Cover image for The absolutely awful alphabet
The absolutely awful alphabet
Gerstein, Mordicai.
Personal Author:
First edition.
Publication Information:
San Diego : Harcourt Brace, [1999]

Physical Description:
1 volume (unpaged) : color illustrations ; 27 cm
An alliterative alphabet book presents mean and monstrous letters, from A (an awfully arrogant amphibian) to Z (a zig-zagging zoological zany).
Reading Level:
IG 690 Lexile.
Format :


Call Number
Material Type
Home Location
Item Holds
PIC. BK. Juvenile Fiction Childrens Area-A-B-C 1-2-3 Books
PIC. BK. Juvenile Fiction A-B-C- 1-2-3 Books
PIC. BK. Juvenile Fiction A-B-C- 1-2-3 Books
PIC. BK. Juvenile Fiction A-B-C- 1-2-3 Books
PIC. BK. Juvenile Fiction A-B-C- 1-2-3 Books

On Order



Thealphabet never looked like this before--these letters have drippy noses, scratchy hair, and green teeth. They chase each other and pinch each other, and stick out their tongues. Zany art gives each letter a spectacular new personality, and the humorous, alliterative text is sure to stretch young readers' vocabularies. Readers young and old will never forget these twenty-six letters . . . and will never look at the alphabet the same way again.

Author Notes

Mordicai Gerstein was born in Los Angeles, California in 1935. He attended the Chouinard Art Institute in California. He designed and directed animated films for twenty-five years. In 1970, he met author Elizabeth Levy, who asked him to illustrate her children's book Something Queer Is Going On. He has illustrated all of the books in her Something Queer series. He decided to try his hand at writing. His first picture book, Arnold of the Ducks, was published in 1980 and adapted into an animated film. He has also retold many ancient religious stories, such as that of Jonah in his book, Jonah and the Two Great Fish. He has won many awards including 2 CINE Golden Eagle Awards from the International Film and Television Festival of New York.

(Bowker Author Biography)

Reviews 3

Booklist Review

Gr. 1^-3. Each letter of the alphabet is a monster, one monster per page. The joy of invective and insult is in the alliterative words ("a cruel cantankerous Carnivore craving to consume"). The relish of hideous creatures is in the neon-colored oil illustrations with meticulous pen-and-ink details of nail, claw, whisker, and slobbering tongue. Twenty-six examples is a bit too many: whatever the individual variations and the connections between the letters, after a while even the grotesque gets to be a bit repetitive. However, kids who enjoy the seething sounds of the words and the ghastly, gorgeous pictures of the dreadfully dangerous, drooling demons will want to join in with their own ferocious alphabet play. --Hazel Rochman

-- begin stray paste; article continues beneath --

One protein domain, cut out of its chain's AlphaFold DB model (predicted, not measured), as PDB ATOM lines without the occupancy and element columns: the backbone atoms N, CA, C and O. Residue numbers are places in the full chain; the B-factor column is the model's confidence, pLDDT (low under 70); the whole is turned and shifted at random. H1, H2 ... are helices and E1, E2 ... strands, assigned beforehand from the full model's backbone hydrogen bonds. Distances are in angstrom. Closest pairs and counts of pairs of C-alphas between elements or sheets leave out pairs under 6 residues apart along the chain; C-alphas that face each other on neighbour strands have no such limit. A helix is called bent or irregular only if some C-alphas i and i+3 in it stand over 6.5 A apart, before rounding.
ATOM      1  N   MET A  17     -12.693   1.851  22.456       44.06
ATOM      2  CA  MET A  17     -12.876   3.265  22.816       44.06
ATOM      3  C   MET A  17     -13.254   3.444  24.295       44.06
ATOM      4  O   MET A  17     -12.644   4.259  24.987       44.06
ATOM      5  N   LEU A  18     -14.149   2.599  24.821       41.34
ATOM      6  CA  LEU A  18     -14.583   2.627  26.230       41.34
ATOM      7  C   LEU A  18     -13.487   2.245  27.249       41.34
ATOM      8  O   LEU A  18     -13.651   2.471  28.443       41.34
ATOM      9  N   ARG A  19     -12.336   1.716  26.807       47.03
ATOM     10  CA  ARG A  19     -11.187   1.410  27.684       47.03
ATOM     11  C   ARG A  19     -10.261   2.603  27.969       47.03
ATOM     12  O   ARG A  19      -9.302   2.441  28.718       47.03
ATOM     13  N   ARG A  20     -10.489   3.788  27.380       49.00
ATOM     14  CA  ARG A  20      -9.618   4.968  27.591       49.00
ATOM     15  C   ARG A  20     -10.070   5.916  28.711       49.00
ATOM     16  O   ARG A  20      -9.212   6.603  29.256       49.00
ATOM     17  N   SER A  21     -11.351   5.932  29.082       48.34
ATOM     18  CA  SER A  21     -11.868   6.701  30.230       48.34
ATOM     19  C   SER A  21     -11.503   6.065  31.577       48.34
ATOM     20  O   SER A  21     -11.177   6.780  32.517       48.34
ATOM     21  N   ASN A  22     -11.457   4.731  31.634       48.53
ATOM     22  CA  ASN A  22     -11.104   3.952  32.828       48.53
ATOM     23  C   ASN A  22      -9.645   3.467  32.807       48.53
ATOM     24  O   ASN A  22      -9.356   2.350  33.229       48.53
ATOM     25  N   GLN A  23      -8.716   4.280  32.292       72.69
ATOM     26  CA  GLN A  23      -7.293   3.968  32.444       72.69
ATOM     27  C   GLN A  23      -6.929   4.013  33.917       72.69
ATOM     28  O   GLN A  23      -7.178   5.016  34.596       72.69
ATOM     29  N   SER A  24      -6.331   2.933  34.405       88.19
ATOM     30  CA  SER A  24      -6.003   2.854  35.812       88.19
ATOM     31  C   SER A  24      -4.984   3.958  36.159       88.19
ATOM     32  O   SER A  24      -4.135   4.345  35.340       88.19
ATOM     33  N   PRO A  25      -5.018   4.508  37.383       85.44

Publisher's Weekly Review

With each letter more hideous and mean than the last, this alphabet will supply kids with an abundance of insults. Gerstein (Stop Those Pants!) fashions each letter as an imaginary creature, from the scaly "awfully arrogant Amphibian" A to the striped, grinning "zigzagging zoological Zany" Z. He also links the letters; the "hideously Horrible" H hates "impossible Ignoramus" I, who is irritated by J, and so on. Gerstein panders to the baser impulses with gleeful good cheer: his vegetable vampire, an ear of corn with pointy teeth, is especially silly. The bright oil portraits of the vile characters may well fire young imaginations. Ages 4-8. (Mar.) (c) Copyright PWxyz, LLC. All rights reserved

School Library Journal Review

K-Gr 4-An alliterative abecedarian featuring some fairly ferocious fiends. Each letter, illustrated in oil with pen and ink, occupies a full page and poses some sort of threat to the following letter. While some of the characters are merely goofy, like L, "a lanky, lazy Loony in love...", others are more frightening, such as C, "a cruel, cantankerous Carnivore craving to consume...." Gerstein's language is marvelous and can be best appreciated when read aloud. Only a few letters fall a bit flat; Y is a "yucky young Yokel." The advanced vocabulary and the nature of the illustrations make this title more suited to older children, who will be better able to appreciate Gerstein's inspired silliness and exuberant monsters, than as a book to help younger children learn the alphabet.-Robin L. Gibson, Muskingum County Library System, Zanesville, OH (c) Copyright 2010. Library Journals LLC, a wholly owned subsidiary of Media Source, Inc. No redistribution permitted.